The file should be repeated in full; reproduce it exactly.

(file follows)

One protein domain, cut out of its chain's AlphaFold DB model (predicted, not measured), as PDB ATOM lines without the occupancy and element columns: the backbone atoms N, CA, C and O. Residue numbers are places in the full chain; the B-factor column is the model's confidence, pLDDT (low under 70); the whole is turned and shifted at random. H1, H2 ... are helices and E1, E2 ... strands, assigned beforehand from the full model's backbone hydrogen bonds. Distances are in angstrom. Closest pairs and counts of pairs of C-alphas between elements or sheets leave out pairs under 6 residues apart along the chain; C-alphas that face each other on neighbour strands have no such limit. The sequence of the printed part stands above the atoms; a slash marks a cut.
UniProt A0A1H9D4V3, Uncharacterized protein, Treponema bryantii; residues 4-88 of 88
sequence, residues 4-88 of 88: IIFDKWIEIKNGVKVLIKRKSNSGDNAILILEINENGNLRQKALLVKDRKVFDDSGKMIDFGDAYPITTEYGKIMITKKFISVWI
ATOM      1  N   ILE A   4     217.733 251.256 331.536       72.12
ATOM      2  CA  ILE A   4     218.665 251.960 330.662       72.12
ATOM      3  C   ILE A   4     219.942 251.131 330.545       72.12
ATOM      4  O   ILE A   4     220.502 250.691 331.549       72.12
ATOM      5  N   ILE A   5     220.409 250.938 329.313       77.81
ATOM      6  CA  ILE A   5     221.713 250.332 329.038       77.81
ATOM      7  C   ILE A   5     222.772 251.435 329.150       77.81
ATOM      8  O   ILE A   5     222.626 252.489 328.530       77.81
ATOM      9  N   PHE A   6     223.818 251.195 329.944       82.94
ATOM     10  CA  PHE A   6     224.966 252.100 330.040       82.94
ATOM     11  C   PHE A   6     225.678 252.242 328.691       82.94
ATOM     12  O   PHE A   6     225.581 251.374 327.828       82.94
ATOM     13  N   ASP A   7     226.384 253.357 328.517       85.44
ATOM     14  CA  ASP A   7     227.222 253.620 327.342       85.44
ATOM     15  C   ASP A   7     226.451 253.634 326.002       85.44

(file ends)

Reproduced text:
One protein domain, cut out of its chain's AlphaFold DB model (predicted, not measured), as PDB ATOM lines without the occupancy and element columns: the backbone atoms N, CA, C and O. Residue numbers are places in the full chain; the B-factor column is the model's confidence, pLDDT (low under 70); the whole is turned and shifted at random. H1, H2 ... are helices and E1, E2 ... strands, assigned beforehand from the full model's backbone hydrogen bonds. Distances are in angstrom. Closest pairs and counts of pairs of C-alphas between elements or sheets leave out pairs under 6 residues apart along the chain; C-alphas that face each other on neighbour strands have no such limit. The sequence of the printed part stands above the atoms; a slash marks a cut.
UniProt A0A1H9D4V3, Uncharacterized protein, Treponema bryantii; residues 4-88 of 88
sequence, residues 4-88 of 88: IIFDKWIEIKNGVKVLIKRKSNSGDNAILILEINENGNLRQKALLVKDRKVFDDSGKMIDFGDAYPITTEYGKIMITKKFISVWI
ATOM      1  N   ILE A   4     217.733 251.256 331.536       72.12
ATOM      2  CA  ILE A   4     218.665 251.960 330.662       72.12
ATOM      3  C   ILE A   4     219.942 251.131 330.545       72.12
ATOM      4  O   ILE A   4     220.502 250.691 331.549       72.12
ATOM      5  N   ILE A   5     220.409 250.938 329.313       77.81
ATOM      6  CA  ILE A   5     221.713 250.332 329.038       77.81
ATOM      7  C   ILE A   5     222.772 251.435 329.150       77.81
ATOM      8  O   ILE A   5     222.626 252.489 328.530       77.81
ATOM      9  N   PHE A   6     223.818 251.195 329.944       82.94
ATOM     10  CA  PHE A   6     224.966 252.100 330.040       82.94
ATOM     11  C   PHE A   6     225.678 252.242 328.691       82.94
ATOM     12  O   PHE A   6     225.581 251.374 327.828       82.94
ATOM     13  N   ASP A   7     226.384 253.357 328.517       85.44
ATOM     14  CA  ASP A   7     227.222 253.620 327.342       85.44
ATOM     15  C   ASP A   7     226.451 253.634 326.002       85.44